My Zero Inbox– How I am getting things Done.
I promised a few people that I would blog about my productivity habits.
I make no claims that I am the most efficient or the most reliable when it comes to email and I am second only to @sizemore when it comes to there being days that I realise it might be out of my control.
Here for your amusement is how I am managing my Inbox to Zero.
My Label system has four categories; ClientsÂ , Suppliers , Websites, Groups .
The Labels might be a little obvious but allow me to break them down. For every category I will have a second name on that label so that I have a long list of Labels which look something like;
supplier â€“ ebuyer
suppliers â€“ dell
suppliers â€“ dell invoices
suppliers â€“ apple
websites â€“ twitter
websites â€“ evernote
websites â€“ convore
groups â€“ libdems
groups â€“ horshamlibdems
groups â€“ parish council
groups â€“ friends
groups â€“ eastercon
clientsÂ – Big Bobs Widgets
clients -Â Hannigans Heros
clients â€“ Incom
As many emails with be assigned two labels, such as suppliers â€“ dell with clients-Incom I have a filing system which tracks Suppliers or Clients or both.
Further: I find it perfectly acceptable to have some emails arrive that are never labelled.
Labels can be applied to received emails automatically so that certain emails ( such as notifications or updates ) can have an appropriate Website label and then marked as read and possibly marked to skip the inbox. These are not urgent messages and can be bookmarked. Other messages can be relabelled to match messages from a supplier or client and they may or may not be marked as read. Notifications from Dell about delivery dates are marked as read but left in the inbox.Â Setting things Marked As Read means that I am not nagged by the unread counter on my iPhone or other mail clients ( of which I use the browser predominately )
As a note here use the LABS import/export filter feature to make a regular backup copy of your mail rules then email that rule set to yourself for backup.
Step 1 : Star for Response
On opening the inbox for my email I look down the list of messages and mark with a STAR and a Tick in the check box the messages that will need a response or a review then I select Archive.
Step 2: Archive
The remaining emails will now be items that can either be Archived to Deleted. A quick review of the subjects and labels means I tick the checkbox on items that are to be deleted and select Archive again.
Archiving a message places the email into the All Mail ( non inbox ) list and removes it from your â€˜things that need an actionâ€™ you want to keep a copy but you should not be responding to it.
Step 3: Deleting a messsage is OKAY !
What messages remainÂ can be deleted and you do not want to be in the habit of leaving them behind.Â If they are from mailshots, lists or groups I may take the actionÂ to unsubscribe or simply keep marking as spam certain messages.
Step 4: Reply and unStar a message
When I reply to a message I use the SEND & ARCHIVE lab feature to move the message from my inbox into archive ( remember it will have been auto labelled and if not then I set up the filters to do so ) .
I remove the Star on the item since I have pushed back communication from my side of the table and I do notÂ see the point in using a label called â€“awaiting reply. I remove it to archive and out of my focus in my star list.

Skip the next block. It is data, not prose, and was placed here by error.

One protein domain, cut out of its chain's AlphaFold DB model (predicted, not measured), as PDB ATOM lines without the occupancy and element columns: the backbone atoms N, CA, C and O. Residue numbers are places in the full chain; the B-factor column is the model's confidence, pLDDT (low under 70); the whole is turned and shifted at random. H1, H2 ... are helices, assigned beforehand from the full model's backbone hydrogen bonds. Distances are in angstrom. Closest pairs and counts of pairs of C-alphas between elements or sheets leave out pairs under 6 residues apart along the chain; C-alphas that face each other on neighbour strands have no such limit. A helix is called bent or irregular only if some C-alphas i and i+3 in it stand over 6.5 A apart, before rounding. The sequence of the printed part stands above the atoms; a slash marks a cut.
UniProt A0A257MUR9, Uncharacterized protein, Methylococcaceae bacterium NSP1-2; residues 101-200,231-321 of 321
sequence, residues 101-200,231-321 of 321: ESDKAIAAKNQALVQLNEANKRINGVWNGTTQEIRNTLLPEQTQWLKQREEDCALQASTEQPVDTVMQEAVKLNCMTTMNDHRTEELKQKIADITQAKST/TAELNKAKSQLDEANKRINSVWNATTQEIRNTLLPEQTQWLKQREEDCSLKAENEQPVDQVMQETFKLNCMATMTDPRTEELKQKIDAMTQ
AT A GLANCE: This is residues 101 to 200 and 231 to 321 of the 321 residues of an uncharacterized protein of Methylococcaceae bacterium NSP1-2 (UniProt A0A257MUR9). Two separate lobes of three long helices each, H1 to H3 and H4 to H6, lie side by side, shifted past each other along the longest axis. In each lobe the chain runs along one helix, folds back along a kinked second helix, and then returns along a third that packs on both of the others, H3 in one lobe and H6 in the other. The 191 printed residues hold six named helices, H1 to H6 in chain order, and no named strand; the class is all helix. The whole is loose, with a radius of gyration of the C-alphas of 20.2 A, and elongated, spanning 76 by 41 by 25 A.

What if I start a new email ?
The above ruleÂ applies. I am not focussing on other peoples attitudes to theirÂ emails as long as I have pushed back a response then I am happy to know my inbox is moving ever towards zero.
I have been employing this method for a year now; it works for me and if it works for you then please come back and let me know.
Huge thanks in the creation of the fake inbox goto
Ian Kath, Kat Miller, Paul Swansen, Marc Kevin Hall, Nikki Pilkington, James Whatley ,Scott Gavin and Mike ( Sizemore ) Atherton.
Thanks for reading ( now mark as read )
Great to see how others use gmail. I use it in a similar fashion. The only real difference I can see is the addition of a label for the year. Cheers for posting that. 🙂
Interesting approach Nik. I think I’d find the maintenance of categories and filters quite fiddly though. Here’s how I manage my inbox:
I try to deal with email no more than three times a day: first thing, around lunchtime and around the end of the day. I turn off new mail alerts and don’t worry about how many unread emails there are except when I’m processing email.
When I go through my emails I either deal with them on the spot (if that’s trivial to do); move them to a folder called Action from whence they end up on my to-do list; move them to a folder called Hold if I’m waiting on something or someone else before I can deal with them; or they get moved to Archive. I don’t leave anything in my inbox.
When times are busy the Action folder is also known as the Guilt folder…
I don’t worry about categorising my email archive because I never browse for old messages. I can always find what I’m after more quickly using search.
I use a similar approach, although my “inbox” is a list of things I need to action/reply. I tend to delete/archive/quick reply on the first pass.
Only looking at email 3 or 4 times a day is a good way to keep “on top” of email. Transactional emails go to a different mailbox – this is pushed to mobile devices (alerts, support tickets, sales enquiries etc).
General mail isn’t pushed to mobile device – think email going mobile has been a big contributing factor to “email overload”.
Keep working efficiently, and keep sharing 🙂
PS: Return Scott’s cat!
It’s reassuring to know there are others who experience Unread Guilt. It’s why I don’t use Google Reader anymore, in fact. Having N unread mail messages is bad enough. In a way, I wish there was a mail client that worked like Twitter. Doesn’t know or care whether you’ve read or replied to something. It all just washes downstream, where most of it belongs anyway.